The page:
We started a descent which just seemed to kept going so I loosened up and opened up my stride and let the hill take me down. I overtook runner after runner, and near the bottom my watch beeped to tell me I’d just managed a 6:55 mile! Bearing in mind the 2nd mile (up the hill) was 11:47, you can see this was a pretty hilly run.
More gradual up and downs continued to the refreshments at around 5 miles, where I grabbed another cup of water. At this point I was starting to wish I’d bought my drink bottle along – I’ve got very used to sipping throughout runs and I was finding my mouth getting pretty dry in between the drinks stations.
Running on from here, I was beginning to feel the effort of the hills but decided that as this was a race and not a training run I’d just try and keep pushing it. At 6 miles we hit the second big hill, and it wasn’t long into this one that I was walking along with almost everyone around me. I tried to keep my walking pace high and overtook a few people, but I was getting pretty tired now. The hill gradually levelled out, and soon I was back to running along the top, although slower than I would have liked.
The next downhill was all on grass, and my right ankle was giving me some grief as I descended (I injured it 3 weeks ago during this run), although it didn’t stop me running and as soon as we got back to flat it stopped hurting. Round the corner was the final drinks stop – around 7.5 miles in – and I stopped to slowly drink the cup of water. Then it was straight on to the final hill, which was a bit of a killer.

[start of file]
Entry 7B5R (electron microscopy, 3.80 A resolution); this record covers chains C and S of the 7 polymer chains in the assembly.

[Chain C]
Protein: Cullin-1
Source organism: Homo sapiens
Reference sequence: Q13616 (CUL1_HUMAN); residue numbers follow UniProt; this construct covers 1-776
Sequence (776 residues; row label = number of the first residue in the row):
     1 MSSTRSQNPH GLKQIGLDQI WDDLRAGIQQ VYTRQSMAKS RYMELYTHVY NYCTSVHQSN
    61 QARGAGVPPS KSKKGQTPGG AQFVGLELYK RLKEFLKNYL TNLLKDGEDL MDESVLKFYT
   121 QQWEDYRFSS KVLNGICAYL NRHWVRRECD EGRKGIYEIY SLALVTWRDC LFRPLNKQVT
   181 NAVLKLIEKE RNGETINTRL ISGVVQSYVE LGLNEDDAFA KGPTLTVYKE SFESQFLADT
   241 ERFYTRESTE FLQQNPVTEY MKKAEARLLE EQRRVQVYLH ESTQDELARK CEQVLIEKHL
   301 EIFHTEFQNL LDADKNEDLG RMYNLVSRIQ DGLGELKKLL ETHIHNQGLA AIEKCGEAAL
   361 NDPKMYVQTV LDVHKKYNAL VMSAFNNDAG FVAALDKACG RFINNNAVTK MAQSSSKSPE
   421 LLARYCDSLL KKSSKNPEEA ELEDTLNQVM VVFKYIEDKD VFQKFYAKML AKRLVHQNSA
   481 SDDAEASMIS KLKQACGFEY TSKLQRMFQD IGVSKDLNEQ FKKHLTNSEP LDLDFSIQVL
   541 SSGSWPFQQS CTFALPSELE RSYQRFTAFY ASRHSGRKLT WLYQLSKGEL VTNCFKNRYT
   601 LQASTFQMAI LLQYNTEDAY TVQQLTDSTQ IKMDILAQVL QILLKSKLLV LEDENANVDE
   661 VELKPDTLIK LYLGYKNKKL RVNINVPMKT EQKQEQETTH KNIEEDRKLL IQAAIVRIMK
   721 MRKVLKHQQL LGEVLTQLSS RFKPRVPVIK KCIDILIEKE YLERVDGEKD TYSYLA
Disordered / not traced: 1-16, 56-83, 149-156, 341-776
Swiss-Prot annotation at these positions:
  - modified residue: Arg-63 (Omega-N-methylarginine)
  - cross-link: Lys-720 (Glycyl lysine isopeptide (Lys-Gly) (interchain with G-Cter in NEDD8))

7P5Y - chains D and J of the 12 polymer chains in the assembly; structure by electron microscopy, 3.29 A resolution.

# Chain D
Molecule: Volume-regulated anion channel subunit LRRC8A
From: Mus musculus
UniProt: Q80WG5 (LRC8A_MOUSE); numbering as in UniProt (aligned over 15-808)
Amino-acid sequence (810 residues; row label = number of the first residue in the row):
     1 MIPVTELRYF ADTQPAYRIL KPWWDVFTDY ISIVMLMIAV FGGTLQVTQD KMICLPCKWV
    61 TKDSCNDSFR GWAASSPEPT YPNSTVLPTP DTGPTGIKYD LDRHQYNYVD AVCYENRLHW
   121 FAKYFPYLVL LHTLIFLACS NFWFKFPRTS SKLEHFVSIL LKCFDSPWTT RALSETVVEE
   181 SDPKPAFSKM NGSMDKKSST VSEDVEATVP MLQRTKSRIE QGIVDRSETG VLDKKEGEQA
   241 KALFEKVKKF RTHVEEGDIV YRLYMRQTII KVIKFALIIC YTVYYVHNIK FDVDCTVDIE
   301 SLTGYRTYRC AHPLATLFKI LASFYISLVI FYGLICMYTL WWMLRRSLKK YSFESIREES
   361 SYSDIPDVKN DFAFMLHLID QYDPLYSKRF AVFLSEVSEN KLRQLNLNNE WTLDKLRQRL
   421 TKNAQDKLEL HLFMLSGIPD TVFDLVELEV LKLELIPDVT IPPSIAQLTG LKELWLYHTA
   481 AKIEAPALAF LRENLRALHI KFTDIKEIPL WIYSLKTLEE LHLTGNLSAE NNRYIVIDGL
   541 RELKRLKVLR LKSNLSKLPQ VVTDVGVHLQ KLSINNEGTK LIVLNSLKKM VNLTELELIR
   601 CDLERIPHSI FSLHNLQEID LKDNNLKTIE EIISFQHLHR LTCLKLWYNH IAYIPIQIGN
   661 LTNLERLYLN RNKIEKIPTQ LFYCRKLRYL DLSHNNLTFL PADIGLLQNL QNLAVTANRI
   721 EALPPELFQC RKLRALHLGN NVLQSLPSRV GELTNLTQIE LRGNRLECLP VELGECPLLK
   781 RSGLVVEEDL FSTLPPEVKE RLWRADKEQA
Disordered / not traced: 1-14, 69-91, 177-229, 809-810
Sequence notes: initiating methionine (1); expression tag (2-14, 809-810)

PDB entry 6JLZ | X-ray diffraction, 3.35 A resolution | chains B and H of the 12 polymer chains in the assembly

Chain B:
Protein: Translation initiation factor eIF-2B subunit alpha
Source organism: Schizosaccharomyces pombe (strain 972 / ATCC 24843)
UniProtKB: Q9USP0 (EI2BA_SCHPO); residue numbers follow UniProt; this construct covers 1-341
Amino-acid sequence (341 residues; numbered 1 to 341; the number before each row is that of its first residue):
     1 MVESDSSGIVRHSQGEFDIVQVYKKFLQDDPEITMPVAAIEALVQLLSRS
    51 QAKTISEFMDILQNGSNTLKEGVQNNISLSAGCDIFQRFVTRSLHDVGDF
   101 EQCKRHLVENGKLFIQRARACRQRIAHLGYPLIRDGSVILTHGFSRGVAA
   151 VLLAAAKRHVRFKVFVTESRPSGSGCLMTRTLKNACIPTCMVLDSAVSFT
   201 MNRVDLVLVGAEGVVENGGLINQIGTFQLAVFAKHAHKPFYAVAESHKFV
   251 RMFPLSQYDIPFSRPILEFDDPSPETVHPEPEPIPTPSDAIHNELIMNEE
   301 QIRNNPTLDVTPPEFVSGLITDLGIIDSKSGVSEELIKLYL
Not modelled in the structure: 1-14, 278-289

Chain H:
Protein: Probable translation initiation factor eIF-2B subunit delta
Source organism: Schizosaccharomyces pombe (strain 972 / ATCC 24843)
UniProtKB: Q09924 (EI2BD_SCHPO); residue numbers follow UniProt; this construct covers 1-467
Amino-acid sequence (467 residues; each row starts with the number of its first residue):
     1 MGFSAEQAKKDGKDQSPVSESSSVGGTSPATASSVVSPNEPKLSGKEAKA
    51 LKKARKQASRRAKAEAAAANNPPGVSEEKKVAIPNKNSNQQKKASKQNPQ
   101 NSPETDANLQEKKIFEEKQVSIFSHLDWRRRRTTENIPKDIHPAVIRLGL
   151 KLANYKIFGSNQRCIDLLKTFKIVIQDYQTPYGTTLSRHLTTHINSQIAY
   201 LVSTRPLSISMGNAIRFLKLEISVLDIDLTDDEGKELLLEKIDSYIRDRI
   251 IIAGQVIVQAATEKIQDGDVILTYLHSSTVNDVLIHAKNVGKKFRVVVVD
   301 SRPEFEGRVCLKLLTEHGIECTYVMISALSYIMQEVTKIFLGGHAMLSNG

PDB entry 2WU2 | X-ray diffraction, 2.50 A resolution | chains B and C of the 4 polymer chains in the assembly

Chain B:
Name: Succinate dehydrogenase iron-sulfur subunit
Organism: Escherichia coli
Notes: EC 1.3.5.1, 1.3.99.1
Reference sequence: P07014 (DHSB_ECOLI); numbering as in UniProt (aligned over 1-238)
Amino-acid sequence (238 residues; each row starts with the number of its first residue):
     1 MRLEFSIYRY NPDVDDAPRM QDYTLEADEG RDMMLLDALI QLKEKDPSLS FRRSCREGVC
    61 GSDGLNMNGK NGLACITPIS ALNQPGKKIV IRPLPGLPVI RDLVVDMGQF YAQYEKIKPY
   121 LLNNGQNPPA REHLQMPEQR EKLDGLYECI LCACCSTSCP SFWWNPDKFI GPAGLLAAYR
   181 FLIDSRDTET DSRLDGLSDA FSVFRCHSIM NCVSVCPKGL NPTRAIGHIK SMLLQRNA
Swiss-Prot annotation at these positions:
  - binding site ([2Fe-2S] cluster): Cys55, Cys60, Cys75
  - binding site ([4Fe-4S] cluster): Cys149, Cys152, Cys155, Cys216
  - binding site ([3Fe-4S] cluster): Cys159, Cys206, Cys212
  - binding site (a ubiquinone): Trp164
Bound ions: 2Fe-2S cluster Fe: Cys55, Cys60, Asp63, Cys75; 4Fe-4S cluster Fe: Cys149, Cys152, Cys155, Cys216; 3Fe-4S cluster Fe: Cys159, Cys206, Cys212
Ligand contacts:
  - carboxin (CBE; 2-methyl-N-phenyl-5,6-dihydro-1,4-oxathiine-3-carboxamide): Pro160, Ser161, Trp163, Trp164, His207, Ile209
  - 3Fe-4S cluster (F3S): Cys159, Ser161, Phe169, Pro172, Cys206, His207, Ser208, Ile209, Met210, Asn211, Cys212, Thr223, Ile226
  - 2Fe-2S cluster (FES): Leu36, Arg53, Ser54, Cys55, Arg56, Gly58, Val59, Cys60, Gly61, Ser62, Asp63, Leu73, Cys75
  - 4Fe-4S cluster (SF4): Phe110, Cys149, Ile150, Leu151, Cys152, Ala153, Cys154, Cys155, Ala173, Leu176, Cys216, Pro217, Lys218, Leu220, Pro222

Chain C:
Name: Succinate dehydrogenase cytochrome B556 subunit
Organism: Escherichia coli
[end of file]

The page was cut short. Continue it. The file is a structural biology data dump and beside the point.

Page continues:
It’s funny though… the hills were what you entered this race for, and they didn’t disappoint. Walking up a hill 8 miles into the race, feeling the aching in my legs made it just perfect! I was hurting, but for the first time in any race I was just loving it all – the experience, the runners around, the hills, the weather, the ups and downs.
The hill continued up, then along a few muddy paths and we were on to the final descent before a mile or so of level ground. This last descent was steep, windy and on grass, but I found my grip much better than the last one and has some illusion that I was a fell runner charging down a hill! I overtook 4 or 5 people who were being far more sensible, then met a muddy patch at the bottom and did a giggling flying dance to try and stabilise myself before I ended up in a heap. Luckily I managed to catch myself in time and carried on running, laughing at how stupid I must have looked 🙂
The last mile – although flat – was probably the least enjoyable of the whole run. I don’t know if I expected it to be easy, but it wasn’t. My legs ached, and I was starting to just want to be at the finish. Then we passed through a gate and onto the trailway with less than half a mile back to the finish line on the platform of Shillingstone station.
With the end in sight, I sped up, and as I was the only runner coming down the platform at the time I had my number and name read out over the loudspeaker which spurred me on to a fast finish with a great big smile on my face. The finish is lovely – you get a clear platform to yourself, and there’s a big crowd on the other platform watching the runners coming in.
My final time on the Garmin was 1:38:22, averaging 9:39/mile. I’m happy with that – I had no target other than completing it.
So, would I recommend The Stickler? Abso-bloody-lutly! It’s been the best race I’ve ever done 🙂
Here’s the blurb from my Garmin,which shows I probably need a bit more practice at going up hills! My total time was 1:38:22, so I’ve got a time to beat for next year. The route map’s on The Stickler website if you’re interested in more information.